Growing up in Virginia, my childhood field trips were to cigarette factories and civil war battlegrounds, with a brown bag lunch in tow. As a young girl I could often be found holding a dixie cup full of Kool-Aid powder, with a few drops of water, making a sweet sugary paste for finger dipping. My childhood travels were spent wandering different neighborhoods on my Schwinn, and knocking on strangers' doors with those same sticky fingers. I can remember one such house, where I knocked on the door to ask if I could jump on the trampoline in the front yard. It was the Gibson Girls' trampoline, the descendants of Charles Dana Gibson, the famous illustrator. He drew the ideal woman of the early 1900's, coined the Gibson Girl. I became a constant bouncing fixture on their lawn.
Kudzu is now making it's way over my childhood home, covering the past like a blanket, and putting it to rest, as I look for the intimacy of "home" in other places. Following a southern road with the slow pace of a funeral march, this series takes me beyond the backyards and trails of my youth. It deals with the hospitality of strangers, and hits on a feeling that I have sometimes when taking portraits. The feeling that I was supposed to meet a particular person, or turn down a certain road. The title is taken from the old saying "American By Birth, Southern By The Grace Of God". The images are made up of the places, and characters, that I believe, I have found through a sort of divine intervention. They are strangers, that invite me into their homes, to sit awhile and hear their stories. Characters that are real, and not imagined by the literary greats of the south.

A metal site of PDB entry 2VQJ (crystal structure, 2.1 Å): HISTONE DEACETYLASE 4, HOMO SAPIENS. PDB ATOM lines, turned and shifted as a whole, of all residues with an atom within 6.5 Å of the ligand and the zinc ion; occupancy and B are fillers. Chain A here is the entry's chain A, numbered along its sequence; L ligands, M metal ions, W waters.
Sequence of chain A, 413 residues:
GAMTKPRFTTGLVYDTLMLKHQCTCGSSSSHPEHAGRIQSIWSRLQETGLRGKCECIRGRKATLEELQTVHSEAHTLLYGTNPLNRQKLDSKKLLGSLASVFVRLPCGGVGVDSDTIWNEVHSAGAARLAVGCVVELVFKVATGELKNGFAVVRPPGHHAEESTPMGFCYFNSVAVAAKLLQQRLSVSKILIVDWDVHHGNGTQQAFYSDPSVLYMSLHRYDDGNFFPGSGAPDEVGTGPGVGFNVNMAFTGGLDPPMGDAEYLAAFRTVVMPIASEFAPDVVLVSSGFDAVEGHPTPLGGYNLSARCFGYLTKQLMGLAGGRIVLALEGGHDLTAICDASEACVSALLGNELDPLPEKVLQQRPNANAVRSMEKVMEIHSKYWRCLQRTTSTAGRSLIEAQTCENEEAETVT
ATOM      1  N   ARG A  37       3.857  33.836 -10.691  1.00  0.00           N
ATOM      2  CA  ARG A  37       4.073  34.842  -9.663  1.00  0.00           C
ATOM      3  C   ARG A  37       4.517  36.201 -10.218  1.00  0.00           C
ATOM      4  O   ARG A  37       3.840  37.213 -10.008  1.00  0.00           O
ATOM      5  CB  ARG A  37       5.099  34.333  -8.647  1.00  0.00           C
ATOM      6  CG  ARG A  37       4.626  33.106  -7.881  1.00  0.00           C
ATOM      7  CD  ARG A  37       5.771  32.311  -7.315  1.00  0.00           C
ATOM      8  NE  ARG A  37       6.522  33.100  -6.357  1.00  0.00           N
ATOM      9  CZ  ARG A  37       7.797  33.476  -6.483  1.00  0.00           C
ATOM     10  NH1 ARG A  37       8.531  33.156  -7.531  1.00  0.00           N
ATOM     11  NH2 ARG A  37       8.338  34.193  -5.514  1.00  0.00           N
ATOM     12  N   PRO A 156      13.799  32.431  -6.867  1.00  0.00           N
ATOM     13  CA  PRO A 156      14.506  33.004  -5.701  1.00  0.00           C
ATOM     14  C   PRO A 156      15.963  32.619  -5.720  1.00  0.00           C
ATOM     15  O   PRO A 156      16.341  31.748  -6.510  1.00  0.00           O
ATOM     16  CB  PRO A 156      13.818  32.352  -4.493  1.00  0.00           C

Susan Worsham was born in Richmond Virginia. She took her first photography class while studying graphic design in college. In 2009 Susan was nominated for the Santa Fe Prize For Photography, and her book ” Some Fox Trails In Virginia” won first runner up in the fine art category of the Blurb Photography Book Now International Competition. In 2010 Susan was awarded the first TMC / Kodak Film Grant, and was an artist in residence at Light Work in Syracuse, New York. Her work has been shown at the Corcoran Museum during FotoWeek D.C, LOOK3 Festival Of The Photograph, The Lishui Photo Festival in China, and most recently at the Danville Museum in Virginia. Susan was named one of PDN’s 30 Emerging Photographers To Watch in 2011, and was included in Photolucida's Critcal Mass Top 50.